Financial Planning, Retirement

More Americans Are Utilizing Health Savings Accounts

7/4/19 8:00 AM

/iStock-462756183.jpgMany pre-retirees assume that Medicare will be able to cover all of their healthcare bills in old age, but this government program was never designed to pay for medical expenses in full. In reality, Medicare usually covers just 64 percent of the cost of healthcare services for Medicare beneficiaries ages 65 and older, according to the most recent data from the U.S. Department of Health and Human Services, while the rest is typically paid for by private insurance coverage and out-of-pocket spending.


These potential outlays should be incorporated into one’s retirement plan, especially given how significant healthcare expenses can often be. An updated study by the Employee Benefits Research Institute (EBRI), for instance, estimated that a 65-year-old man (woman) in 2019 would need $79,000 ($104,000) in savings just to achieve a 50 percent (coin flip) chance of having enough money to cover all healthcare expenses in retirement, e.g. premiums and prescription drug costs. For a 90 percent confidence level, those figures jump to $144,000 for a man and $163,000 for a woman. What is worse is that the EBRI’s estimates do not even include any expenses associated with long-term care, a growing financial risk that 47 percent of retired Americans recently surveyed by Transamerica said is one of their greatest old-age fears at the moment.


In fact, only a reduction in Social Security benefits was able to match long-term care needs as the top concern. Such responses are to be expected since the median surveyed retiree anticipates living until age 90 (more than two decades of retirement to fund). Clearly healthcare outlays can be substantial and should therefore be integrated into one’s long-term financial plan. However, non-retired Americans also need medical care, and unsurprisingly health insurance is among U.S. workers’ most highly-valued employer-provided benefits, according to an earlier EBRI survey. A separate analysis similarly found that more than one in four surveyed workers ranked healthcare as “the most critical issue in the United States,” and just 30 percent said they are confident that over the next decade they will be able to pay their medical bills without experiencing a financial hardship.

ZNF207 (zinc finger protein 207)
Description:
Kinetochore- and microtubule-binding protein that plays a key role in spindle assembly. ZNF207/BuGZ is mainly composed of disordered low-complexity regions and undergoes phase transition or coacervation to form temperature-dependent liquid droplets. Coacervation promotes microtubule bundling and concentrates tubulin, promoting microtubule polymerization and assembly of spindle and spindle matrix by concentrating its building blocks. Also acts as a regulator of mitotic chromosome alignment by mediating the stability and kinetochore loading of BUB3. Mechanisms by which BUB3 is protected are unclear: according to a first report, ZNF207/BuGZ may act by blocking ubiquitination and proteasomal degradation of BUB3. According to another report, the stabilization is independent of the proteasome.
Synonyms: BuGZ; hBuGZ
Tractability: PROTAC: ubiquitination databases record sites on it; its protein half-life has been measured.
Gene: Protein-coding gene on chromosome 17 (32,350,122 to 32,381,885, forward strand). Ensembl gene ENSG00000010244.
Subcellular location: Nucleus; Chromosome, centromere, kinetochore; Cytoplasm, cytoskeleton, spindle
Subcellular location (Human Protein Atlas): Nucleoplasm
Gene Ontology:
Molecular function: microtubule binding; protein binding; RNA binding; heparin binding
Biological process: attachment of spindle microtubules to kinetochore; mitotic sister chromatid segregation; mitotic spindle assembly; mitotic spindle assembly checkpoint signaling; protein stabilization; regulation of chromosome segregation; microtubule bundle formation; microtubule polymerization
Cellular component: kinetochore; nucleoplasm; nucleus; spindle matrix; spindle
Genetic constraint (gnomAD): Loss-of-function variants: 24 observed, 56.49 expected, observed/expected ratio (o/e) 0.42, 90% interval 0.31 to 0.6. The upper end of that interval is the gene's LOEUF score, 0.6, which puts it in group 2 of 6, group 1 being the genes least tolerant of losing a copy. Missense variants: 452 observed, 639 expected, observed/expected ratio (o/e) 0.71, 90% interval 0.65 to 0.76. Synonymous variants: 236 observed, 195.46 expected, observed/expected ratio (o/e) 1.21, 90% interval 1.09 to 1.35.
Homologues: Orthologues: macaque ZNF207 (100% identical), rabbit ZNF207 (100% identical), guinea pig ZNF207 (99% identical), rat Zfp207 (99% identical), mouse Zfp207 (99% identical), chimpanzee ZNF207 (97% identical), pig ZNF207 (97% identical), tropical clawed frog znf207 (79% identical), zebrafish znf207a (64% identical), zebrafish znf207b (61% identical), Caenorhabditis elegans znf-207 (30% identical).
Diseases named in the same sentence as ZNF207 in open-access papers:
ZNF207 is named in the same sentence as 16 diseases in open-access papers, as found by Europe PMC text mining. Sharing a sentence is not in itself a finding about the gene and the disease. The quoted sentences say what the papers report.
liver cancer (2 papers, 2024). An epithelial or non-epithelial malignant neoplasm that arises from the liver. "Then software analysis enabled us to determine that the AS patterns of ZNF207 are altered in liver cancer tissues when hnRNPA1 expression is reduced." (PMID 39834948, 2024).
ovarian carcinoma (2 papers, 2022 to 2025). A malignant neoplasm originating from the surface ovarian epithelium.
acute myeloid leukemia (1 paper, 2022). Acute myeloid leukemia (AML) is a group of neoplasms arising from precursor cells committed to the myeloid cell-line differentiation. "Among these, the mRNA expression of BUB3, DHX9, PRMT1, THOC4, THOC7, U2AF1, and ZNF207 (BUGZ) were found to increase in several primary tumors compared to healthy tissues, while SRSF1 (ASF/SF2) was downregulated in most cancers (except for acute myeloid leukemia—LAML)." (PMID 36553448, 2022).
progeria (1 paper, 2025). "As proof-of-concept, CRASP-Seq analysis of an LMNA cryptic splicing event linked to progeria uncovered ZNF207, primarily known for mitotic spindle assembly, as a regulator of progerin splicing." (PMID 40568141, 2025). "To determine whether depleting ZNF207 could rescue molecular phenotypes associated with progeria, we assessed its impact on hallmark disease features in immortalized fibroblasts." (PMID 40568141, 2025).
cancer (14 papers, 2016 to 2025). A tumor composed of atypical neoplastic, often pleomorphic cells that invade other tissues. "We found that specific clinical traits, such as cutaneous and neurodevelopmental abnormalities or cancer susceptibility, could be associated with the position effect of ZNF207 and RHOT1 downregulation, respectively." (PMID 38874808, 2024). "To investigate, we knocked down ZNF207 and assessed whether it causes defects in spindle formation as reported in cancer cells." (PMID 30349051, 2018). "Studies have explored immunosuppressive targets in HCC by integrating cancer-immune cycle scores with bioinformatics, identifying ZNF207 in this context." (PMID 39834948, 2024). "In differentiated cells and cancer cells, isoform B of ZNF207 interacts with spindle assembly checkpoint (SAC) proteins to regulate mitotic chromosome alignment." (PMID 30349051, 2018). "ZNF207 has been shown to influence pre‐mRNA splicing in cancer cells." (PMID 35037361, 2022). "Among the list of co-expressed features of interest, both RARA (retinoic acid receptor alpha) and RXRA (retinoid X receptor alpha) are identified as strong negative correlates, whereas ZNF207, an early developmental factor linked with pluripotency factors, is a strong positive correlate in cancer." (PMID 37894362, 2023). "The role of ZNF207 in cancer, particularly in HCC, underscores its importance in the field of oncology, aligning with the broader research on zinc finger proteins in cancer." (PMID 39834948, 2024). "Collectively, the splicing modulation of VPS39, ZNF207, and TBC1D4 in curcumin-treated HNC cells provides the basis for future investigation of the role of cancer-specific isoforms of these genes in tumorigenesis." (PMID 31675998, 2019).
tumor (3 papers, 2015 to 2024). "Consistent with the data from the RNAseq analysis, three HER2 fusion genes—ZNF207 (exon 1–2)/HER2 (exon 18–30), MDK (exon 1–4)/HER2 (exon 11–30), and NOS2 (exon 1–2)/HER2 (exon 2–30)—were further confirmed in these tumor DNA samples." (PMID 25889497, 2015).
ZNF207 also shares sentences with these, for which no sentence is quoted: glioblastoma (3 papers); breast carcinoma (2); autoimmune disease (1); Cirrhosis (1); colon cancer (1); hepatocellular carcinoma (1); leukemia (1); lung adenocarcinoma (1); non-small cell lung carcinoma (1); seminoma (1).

Many employers have started offering high-deductible health plans (HDHPs) in response to rising insurance outlays. The hope for these plans is that greater out-of-pocket spending will nudge workers into being more cost conscious when seeking care, but research on the effectiveness of this strategy has at best been mixed. On the bright side, one clear benefit of greater enrollment in high-deductible plans is that it will typically make people eligible to participate in a health savings account (HSA). Indeed, as a quick review HSAs are tax-exempt trusts or custodial accounts that you set up with a qualified trustee to pay or reimburse certain medical expenses you incur. Contributions are deductible from taxable income, contributions can grow (from interest or other capital earnings) tax free, and withdrawals are tax exempt if used for qualified medical expenses.


The funds roll over and accumulate year-to-year if not spent, and some estimates even suggest that individuals who routinely save and invest with HSAs for just 10 years can amass between $53,000 and $68,000, depending on contribution size and realized return, and as much as $1.1 million over a 40-year horizon. Fortunately, the number of Americans taking advantage of HSAs has surged in recent years, growing from only 4.9 million in 2009 to 25.1 million at the end of 2018. This is likely another positive side-effect of the continued economic expansion in the United States, i.e. more Americans with jobs and enough disposable income to utilize HSAs. There is still room for improvement, though, because very few participants actually contribute the maximum to their HSA each year, and many account owners treat HSAs more like specialized checking accounts than investment vehicles.




Sources: U.S. HHS, EBRI, FRBSL, Devenir

Post author: Charles Couch